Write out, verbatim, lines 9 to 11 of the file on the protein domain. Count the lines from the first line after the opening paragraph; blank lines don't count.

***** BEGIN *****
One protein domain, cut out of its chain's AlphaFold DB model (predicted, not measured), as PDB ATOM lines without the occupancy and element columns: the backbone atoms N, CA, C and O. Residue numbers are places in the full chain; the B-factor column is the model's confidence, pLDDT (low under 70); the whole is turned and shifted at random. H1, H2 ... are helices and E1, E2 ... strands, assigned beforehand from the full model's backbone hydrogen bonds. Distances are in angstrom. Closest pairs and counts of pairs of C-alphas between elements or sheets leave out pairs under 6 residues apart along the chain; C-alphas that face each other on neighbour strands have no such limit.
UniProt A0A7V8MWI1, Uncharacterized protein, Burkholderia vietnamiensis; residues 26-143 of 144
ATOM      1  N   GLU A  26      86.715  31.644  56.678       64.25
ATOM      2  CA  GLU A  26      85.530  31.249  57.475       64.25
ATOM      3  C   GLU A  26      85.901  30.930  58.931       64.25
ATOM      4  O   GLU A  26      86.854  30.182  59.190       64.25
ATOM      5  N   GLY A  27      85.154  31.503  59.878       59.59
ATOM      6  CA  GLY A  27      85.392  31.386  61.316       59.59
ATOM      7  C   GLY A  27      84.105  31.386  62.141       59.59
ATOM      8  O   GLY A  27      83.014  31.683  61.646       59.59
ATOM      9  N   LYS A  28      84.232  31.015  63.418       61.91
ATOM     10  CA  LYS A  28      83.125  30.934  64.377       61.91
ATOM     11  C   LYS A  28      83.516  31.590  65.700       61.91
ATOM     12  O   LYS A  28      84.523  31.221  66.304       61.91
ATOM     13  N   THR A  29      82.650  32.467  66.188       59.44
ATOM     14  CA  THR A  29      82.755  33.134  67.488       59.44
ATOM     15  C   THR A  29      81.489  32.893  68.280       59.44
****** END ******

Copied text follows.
ATOM      8  O   GLY A  27      83.014  31.683  61.646       59.59
ATOM      9  N   LYS A  28      84.232  31.015  63.418       61.91
ATOM     10  CA  LYS A  28      83.125  30.934  64.377       61.91